Sheila McLaughlin’s career outlook changed, week by week, after she began tutoring a Chinese immigrant nearly a decade ago.

At least once a week for nearly a year, McLaughlin found a quiet corner to help Winnie Liu study for a U.S. citizenship test. Liu’s soft-spoken demeanor belied strong ambition: She had been a doctor at home but moved to America for better opportunities.

“People don’t realize what a complicated process it is to get citizenship,” said McLaughlin, a petite 70-year-old with downy, white hair and a dry sense of humor. “It’s not enough to know the facts.”

And so it was with Liu.

Liu, who lived a few blocks from McLaughlin in Ventnor, knew every question McLaughlin rattled through, but stumbled over the pronunciations. It wasn’t that Liu spoke English poorly, but that she felt insecure in the language skills she had already acquired. That insecurity tripped her up even more.

“She knew every single answer, many of which I didn’t know,” McLaughlin said. “I knew she’d be fine, but building confidence is a big part of that.”

McLaughlin was excited to see her student succeed, and that enthusiasm, Liu said, made both more comfortable with the process.

“She gave me the book,” said Liu, now 40 and a casino dealer. “I read it to her, she read it to me, explained it to me and gave me a chance to talk.”

The experience prompted McLaughlin to embrace teaching as a new vocation. A few years after volunteering for the Literacy Volunteers Association Cape-Atlantic, she applied and was selected to be the nonprofit’s executive director.

McLaughlin will retire this month after more than seven years leading the organization, which provides free tutoring to individuals speaking English as their second language.

At the time, McLaughlin had little experience in the field. An avid reader, she had aspired to be a writer, but the dream had escaped her grasp. After spending a dozen years working for casinos, she entered the nonprofit sector. Her previous job was as financial director for the Girl Scouts of the South Jersey Pines.

“I thought, ‘Gee, I know English, I can do that,’” she said. “A lot of our volunteers think the same thing — this is real one-on-one contact and it’s something the average person can do.”

For the past six years, McLaughlin has run a tight ship.

Including herself, the nonprofit has two full-time and two part-time employees overseeing the work of 104 volunteer tutors who instruct between 260 and 300 students each year.

“We all wear several hats,” she said.

McLaughlin said she runs the nonprofit “like a business,” keeping a tight rein on the budget while finding creative partnerships. For instance, LVACA has partnered with several other nonprofits and schools to promote “health literacy,” ensuring ESL students understand medical professionals and can make informed decisions about their health.

Additionally, McLaughlin is often involved in making the day-to-day operations run smoothly.

Funding is the biggest challenge for the group, which operates out of a small, green Cape Cod house off Pleasantville’s Main Street. With money scarce, particularly during the recession, McLaughlin said she has had to work hard for every donation and grant.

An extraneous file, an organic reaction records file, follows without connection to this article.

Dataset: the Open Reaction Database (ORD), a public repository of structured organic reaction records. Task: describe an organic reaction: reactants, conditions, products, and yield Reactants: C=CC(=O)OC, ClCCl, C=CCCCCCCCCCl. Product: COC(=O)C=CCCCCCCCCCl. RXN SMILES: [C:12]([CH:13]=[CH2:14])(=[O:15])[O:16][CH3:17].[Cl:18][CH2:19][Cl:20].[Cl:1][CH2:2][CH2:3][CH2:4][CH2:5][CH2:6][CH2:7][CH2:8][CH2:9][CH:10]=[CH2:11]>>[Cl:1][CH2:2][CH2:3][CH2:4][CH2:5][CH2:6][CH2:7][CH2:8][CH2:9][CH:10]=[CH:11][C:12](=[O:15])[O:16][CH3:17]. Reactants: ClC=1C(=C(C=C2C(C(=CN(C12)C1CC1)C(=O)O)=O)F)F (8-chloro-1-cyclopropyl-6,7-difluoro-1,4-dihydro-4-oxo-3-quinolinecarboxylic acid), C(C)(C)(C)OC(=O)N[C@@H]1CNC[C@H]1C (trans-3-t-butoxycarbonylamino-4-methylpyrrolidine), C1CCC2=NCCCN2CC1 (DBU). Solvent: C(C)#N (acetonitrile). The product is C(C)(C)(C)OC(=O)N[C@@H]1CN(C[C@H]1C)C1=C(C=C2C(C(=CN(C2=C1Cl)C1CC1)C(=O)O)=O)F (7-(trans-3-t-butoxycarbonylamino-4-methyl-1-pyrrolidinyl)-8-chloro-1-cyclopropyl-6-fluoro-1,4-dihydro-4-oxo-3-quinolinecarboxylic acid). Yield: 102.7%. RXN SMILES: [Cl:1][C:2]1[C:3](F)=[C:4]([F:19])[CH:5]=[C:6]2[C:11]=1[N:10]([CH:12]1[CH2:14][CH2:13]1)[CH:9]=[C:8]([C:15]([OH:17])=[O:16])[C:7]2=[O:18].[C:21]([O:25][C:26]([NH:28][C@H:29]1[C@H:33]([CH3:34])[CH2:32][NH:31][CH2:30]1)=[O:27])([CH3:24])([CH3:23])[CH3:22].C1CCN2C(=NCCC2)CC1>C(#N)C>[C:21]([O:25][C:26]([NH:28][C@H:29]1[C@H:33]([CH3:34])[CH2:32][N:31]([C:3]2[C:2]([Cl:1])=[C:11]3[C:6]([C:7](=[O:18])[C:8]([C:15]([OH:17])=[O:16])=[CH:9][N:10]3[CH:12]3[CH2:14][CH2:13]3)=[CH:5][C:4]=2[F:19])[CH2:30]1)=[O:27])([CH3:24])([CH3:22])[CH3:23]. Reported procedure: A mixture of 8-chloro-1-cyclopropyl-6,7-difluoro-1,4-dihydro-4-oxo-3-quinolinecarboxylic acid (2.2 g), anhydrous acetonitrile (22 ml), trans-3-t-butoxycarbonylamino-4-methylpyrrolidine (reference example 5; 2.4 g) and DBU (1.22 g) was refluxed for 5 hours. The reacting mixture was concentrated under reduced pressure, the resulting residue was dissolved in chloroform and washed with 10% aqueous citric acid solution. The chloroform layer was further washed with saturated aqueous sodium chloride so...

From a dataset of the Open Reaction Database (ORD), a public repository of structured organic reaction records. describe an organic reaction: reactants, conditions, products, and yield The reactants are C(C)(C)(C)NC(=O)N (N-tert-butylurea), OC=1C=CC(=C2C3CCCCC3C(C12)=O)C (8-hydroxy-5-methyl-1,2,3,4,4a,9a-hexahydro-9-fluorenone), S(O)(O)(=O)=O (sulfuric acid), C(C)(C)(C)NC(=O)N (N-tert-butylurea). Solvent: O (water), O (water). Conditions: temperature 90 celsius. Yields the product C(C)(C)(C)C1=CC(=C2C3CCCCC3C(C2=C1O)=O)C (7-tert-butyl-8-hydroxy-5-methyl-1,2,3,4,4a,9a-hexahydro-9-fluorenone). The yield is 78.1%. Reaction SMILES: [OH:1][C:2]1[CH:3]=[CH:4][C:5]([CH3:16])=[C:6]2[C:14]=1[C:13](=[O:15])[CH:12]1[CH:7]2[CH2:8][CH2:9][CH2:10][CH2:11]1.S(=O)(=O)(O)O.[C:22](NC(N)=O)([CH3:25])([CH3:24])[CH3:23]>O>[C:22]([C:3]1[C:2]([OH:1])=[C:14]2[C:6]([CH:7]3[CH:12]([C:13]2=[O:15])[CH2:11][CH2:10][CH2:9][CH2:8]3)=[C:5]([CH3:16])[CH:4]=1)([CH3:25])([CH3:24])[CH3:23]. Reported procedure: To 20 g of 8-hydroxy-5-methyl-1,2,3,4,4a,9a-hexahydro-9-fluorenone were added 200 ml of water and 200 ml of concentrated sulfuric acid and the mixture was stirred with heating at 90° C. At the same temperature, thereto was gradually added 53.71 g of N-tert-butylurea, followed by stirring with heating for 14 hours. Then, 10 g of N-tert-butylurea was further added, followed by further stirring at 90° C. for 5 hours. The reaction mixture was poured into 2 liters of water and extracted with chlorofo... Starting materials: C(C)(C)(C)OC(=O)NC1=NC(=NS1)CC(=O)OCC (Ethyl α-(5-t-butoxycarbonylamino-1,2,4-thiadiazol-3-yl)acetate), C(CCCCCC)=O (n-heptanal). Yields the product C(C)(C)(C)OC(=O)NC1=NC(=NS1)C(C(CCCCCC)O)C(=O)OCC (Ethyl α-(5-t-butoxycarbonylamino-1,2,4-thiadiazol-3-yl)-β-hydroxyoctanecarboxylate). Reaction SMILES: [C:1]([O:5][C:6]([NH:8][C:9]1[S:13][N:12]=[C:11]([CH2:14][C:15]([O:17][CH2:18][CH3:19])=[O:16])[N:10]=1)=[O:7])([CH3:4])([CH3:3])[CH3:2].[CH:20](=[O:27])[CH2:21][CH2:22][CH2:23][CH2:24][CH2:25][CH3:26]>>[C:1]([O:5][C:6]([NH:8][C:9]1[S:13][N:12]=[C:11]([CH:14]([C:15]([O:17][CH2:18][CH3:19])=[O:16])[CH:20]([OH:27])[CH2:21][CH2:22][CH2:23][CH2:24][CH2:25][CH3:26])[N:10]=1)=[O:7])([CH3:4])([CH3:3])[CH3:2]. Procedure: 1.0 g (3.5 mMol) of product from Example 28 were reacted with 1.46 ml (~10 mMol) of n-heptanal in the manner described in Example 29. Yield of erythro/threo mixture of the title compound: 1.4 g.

“Nobody is overpaid, and nobody is overstaffed,” she said.

Indeed, the Cape-Atlantic chapter is the only LVA affiliate in New Jersey with its own building.

According to LVACA’s 2012 IRS 990 tax form, the most recent available, the nonprofit group brought in $179,000 in revenue, compared with $183,000 in expenses. McLaughlin’s salary last year was less than $52,000.

Clark Doran, LVACA’s recently retired board president, said McLaughlin performed admirably under pressure, marshalling the nonprofit’s scant resources.

“She has a good sense of people and was successful at keeping people motivated and keeping morale up, which isn’t easy when budgets are tight and raises aren’t forthcoming,” said Doran, 66, of Galloway Township.

A lot of that has to do with McLaughlin’s poise and good humor. She’s articulate and passionate about her work, but possesses a sense of humor about herself.

“That got her through some of the rough times,” he said.

A self-described “gym rat” and a certified personal trainer, McLaughlin said she plans to spend more time in the gym, more time reading in her extensive home library and more time traveling after she retires.

McLaughlin deflects questions about her legacy. Her work isn’t over, she said, as she plans to assist in the transition with whomever the board chooses as her successor.

“We’re stable and we’re growing with a good future and a lot of good people,” she said.

More than anything, McLaughlin said, she hopes people understand the hard work most immigrants put forth to succeed. They are no different than the immigrants who arrived here centuries ago.

“Some just want to be able to read to their children and become involved in their school activities,” she said. “Some want better jobs or to take their GED, and some are interested in becoming citizens.”

While most students leave the nonprofit within a year, many maintain friendships with their tutors, including McLaughlin’s first student. The pair still meet for lunch, sharing a few laughs and talking about their respective children.

“We’ve been friends a long time,” Liu said. “After I passed (the citizenship test), we still met each other.”

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